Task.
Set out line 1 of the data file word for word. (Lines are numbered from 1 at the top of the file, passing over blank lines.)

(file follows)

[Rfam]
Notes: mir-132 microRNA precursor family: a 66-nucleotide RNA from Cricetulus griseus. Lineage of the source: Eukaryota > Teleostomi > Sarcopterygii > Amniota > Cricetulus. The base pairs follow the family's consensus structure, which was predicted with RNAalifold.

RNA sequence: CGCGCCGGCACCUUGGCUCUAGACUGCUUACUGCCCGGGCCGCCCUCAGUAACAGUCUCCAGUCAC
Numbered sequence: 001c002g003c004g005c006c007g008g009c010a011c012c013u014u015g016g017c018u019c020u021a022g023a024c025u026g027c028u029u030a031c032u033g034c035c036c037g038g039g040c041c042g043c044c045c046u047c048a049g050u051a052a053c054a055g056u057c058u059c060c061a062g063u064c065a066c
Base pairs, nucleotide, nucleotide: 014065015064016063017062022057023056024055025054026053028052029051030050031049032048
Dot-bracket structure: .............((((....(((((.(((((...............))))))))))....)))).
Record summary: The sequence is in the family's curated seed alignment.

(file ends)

[Rfam]